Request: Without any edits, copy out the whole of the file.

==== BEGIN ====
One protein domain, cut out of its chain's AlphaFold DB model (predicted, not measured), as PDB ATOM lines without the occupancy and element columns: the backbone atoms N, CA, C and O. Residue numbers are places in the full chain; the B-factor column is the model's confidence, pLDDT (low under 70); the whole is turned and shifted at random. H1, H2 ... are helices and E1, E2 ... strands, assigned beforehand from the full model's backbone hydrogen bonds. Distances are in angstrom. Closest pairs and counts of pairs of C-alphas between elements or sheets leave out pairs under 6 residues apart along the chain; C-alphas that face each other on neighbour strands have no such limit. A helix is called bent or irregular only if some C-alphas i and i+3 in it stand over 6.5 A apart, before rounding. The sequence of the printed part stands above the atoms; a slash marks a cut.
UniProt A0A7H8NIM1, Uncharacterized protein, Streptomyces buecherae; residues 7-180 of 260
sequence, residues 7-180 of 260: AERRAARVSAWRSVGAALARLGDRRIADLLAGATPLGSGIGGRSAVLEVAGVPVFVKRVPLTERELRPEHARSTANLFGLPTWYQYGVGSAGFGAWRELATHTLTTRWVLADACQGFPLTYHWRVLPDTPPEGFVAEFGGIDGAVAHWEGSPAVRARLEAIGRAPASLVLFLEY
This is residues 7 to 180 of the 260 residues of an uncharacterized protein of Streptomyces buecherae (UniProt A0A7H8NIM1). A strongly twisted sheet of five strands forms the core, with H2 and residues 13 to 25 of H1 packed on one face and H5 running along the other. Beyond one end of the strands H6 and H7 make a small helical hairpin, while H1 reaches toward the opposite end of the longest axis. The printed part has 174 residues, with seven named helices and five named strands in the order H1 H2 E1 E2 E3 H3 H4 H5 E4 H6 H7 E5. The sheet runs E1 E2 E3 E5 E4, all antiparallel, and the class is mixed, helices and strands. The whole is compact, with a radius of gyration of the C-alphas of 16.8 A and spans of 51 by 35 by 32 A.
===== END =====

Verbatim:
One protein domain, cut out of its chain's AlphaFold DB model (predicted, not measured), as PDB ATOM lines without the occupancy and element columns: the backbone atoms N, CA, C and O. Residue numbers are places in the full chain; the B-factor column is the model's confidence, pLDDT (low under 70); the whole is turned and shifted at random. H1, H2 ... are helices and E1, E2 ... strands, assigned beforehand from the full model's backbone hydrogen bonds. Distances are in angstrom. Closest pairs and counts of pairs of C-alphas between elements or sheets leave out pairs under 6 residues apart along the chain; C-alphas that face each other on neighbour strands have no such limit. A helix is called bent or irregular only if some C-alphas i and i+3 in it stand over 6.5 A apart, before rounding. The sequence of the printed part stands above the atoms; a slash marks a cut.
UniProt A0A7H8NIM1, Uncharacterized protein, Streptomyces buecherae; residues 7-180 of 260
sequence, residues 7-180 of 260: AERRAARVSAWRSVGAALARLGDRRIADLLAGATPLGSGIGGRSAVLEVAGVPVFVKRVPLTERELRPEHARSTANLFGLPTWYQYGVGSAGFGAWRELATHTLTTRWVLADACQGFPLTYHWRVLPDTPPEGFVAEFGGIDGAVAHWEGSPAVRARLEAIGRAPASLVLFLEY
This is residues 7 to 180 of the 260 residues of an uncharacterized protein of Streptomyces buecherae (UniProt A0A7H8NIM1). A strongly twisted sheet of five strands forms the core, with H2 and residues 13 to 25 of H1 packed on one face and H5 running along the other. Beyond one end of the strands H6 and H7 make a small helical hairpin, while H1 reaches toward the opposite end of the longest axis. The printed part has 174 residues, with seven named helices and five named strands in the order H1 H2 E1 E2 E3 H3 H4 H5 E4 H6 H7 E5. The sheet runs E1 E2 E3 E5 E4, all antiparallel, and the class is mixed, helices and strands. The whole is compact, with a radius of gyration of the C-alphas of 16.8 A and spans of 51 by 35 by 32 A.